Leveraging Real Talking Faces via Self-Supervision for Robust Forgery Detection

Conference on Computer Vision and Pattern Recognition (CVPR)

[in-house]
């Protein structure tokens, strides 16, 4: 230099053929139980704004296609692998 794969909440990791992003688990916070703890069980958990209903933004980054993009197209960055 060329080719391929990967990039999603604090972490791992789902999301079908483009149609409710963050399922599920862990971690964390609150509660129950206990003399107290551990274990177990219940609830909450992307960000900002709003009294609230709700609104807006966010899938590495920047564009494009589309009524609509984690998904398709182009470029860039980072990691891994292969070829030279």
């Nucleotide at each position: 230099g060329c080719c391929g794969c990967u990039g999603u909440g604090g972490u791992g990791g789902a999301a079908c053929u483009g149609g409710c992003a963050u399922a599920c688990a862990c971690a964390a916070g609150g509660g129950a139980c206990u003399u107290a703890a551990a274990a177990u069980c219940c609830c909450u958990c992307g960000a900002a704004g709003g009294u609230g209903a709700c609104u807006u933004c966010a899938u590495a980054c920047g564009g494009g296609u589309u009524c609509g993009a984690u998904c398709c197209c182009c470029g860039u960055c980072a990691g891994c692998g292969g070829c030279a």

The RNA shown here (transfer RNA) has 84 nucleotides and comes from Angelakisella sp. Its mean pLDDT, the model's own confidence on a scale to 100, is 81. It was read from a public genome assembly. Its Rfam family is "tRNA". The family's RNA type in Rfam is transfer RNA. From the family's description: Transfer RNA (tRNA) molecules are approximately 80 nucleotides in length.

One of the most pressing challenges for the detection of face-manipulated videos is generalizing to forgery methods not seen during training while remaining effective under common corruptions such as compression. In this paper, we examine whether we can tackle this issue by harnessing videos of real talking faces, which contain rich information on natural facial appearance and behavior and are readily available in large quantities online. Our method, termed RealForensics, consists of two stages. First, we exploit the natural correspondence between the visual and auditory modalities in real videos to learn, in a self-supervised cross-modal manner, temporally dense video representations that capture factors such as facial movements, expression, and identity. Second, we use these learned representations as targets to be predicted by our forgery detector along with the usual binary forgery classification task; this encourages it to base its real/fake decision on said factors. We show that our method achieves state-of-the-art performance on cross-manipulation generalization and robustness experiments, and examine the factors that contribute to its performance. Our results suggest that leveraging natural and unlabeled videos is a promising direction for the development of more robust face forgery detectors.

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